OfficeMax puts customer benefits before ROI in mobile
OfficeMax launched its first mobile site in 2009 and has expanded with several apps, an SMS program and other mobile strategies in the couple of years since. The focus throughout has been on serving customers better.
“A lot of people see mobile as an opportunity to access customers and to deliver more ads and offers,” said Jeff Haddon, mobile program manager at OfficeMax, Naperville, IL. “Our primary approach is to give our customers convenient and easy access to us.
“With that in mind, we have put customer benefits before ROI,” he said. “Mobile is being viewed as the cost of doing business – everyone understands the value.
“Given our limited budget, we have focused primarily on apps rather than ads. There is consistency in our approach of not putting our ability to drive ads in advance of their ability to contact us.”
Mobile FirstLook: Strategy 2012 was a presentation of Napean, parent to Mobile Marketer and Mobile Commerce Daily.
As the smaller of the three big retailers in the office supply space, OfficeMax has focused on being very innovative and finding ways to use mobile technology with the limited budget it has available.
“If we don’t provide opportunities to serve them better, customers will find ways to innovate with the technology to serve themselves,” Mr. Haddon said.
The office supply retailer launched a mobile site in 2009 after realizing how much traffic was coming to its ecommerce site from mobile devices.
In 2010, it created a mobile-optimized version of the Web site for its MaxPerks loyalty program, introduced an iPhone app and launched an SMS program that includes an opt-in database and the ability to send messages that inform in-store shoppers when a print job is complete, for example.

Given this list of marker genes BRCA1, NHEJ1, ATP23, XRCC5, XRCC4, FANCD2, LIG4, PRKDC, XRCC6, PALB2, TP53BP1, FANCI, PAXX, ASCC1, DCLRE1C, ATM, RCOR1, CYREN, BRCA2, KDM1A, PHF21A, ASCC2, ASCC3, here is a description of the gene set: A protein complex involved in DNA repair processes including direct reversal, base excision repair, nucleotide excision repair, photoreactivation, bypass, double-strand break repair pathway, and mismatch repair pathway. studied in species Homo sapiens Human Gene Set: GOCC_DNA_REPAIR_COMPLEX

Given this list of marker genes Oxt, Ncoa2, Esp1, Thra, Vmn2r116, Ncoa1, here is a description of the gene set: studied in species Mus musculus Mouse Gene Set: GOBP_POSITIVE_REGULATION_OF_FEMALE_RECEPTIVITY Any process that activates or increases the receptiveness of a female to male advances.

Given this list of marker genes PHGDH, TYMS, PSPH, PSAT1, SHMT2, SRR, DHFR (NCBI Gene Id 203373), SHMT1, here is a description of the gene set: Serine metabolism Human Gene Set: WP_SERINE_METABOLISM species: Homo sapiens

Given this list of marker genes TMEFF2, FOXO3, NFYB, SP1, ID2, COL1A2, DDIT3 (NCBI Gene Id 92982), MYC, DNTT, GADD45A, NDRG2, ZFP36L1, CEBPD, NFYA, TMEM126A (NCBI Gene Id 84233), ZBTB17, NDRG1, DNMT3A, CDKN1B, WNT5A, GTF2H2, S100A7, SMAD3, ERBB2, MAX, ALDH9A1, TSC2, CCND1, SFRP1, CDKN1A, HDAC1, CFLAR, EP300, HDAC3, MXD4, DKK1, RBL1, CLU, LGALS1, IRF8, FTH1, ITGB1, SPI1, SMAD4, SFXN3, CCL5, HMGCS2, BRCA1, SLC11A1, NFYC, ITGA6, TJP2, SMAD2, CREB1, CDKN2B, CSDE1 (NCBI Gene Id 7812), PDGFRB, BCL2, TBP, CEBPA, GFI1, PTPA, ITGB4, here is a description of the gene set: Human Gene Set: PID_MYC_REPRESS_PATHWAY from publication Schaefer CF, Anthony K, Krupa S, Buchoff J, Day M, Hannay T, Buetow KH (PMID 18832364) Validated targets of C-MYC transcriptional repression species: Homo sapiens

In 2011, OfficeMax saw significant growth in mobile traffic continue in both the number of visitors and mobile’s percentage of overall traffic to OfficeMax.com. The retailer responded by adding ecommerce to its iPhone app as well as launched a Print Center app and an iPad app.
Along the way, OfficeMax has learned some important lessons about mobile marketing. One of those lessons is the importance of relevancy in the SMS space.
OfficeMax tested sending a message to a sample of its database with a loyalty offer that only MaxPerks members could take advantage of and saw a significant increase in the opt-out rate for the SMS program.
“We have learned that relevancy really is critical,” Mr. Haddon said. “If you are going to let a retailer communicate with you in that personal space it had better be relevant to them.”
Another lesson is that SMS is a strong vehicle for offering coupons, with response rates that are six to eight times higher than for email.
Mobile has also proven to be a good way to acquire new customers.
OfficeMax tested offering consumers a free digital coupon worth $5 off an in-store purchase. In one test, the offer was promoted via email and the OfficeMax Web site, with the first 5,000 people to sign up for the SMS program receiving a coupon.
In that test, 890 customers signed up per hour.
In a second test, OfficeMax offered a free pen to the first 10,000 consumers who signed up. It was promoted on Twitter and Facebook and received 1,111 responses per hour.
In a third test, a $5 coupon card was offered via Facebook and Twitter to the first 20,000 consumers to sign up. In this example, there were 5,555 responses per hour.
The digital coupons had a unique code for each person that was keyed in at the register in the store to redeem the offer.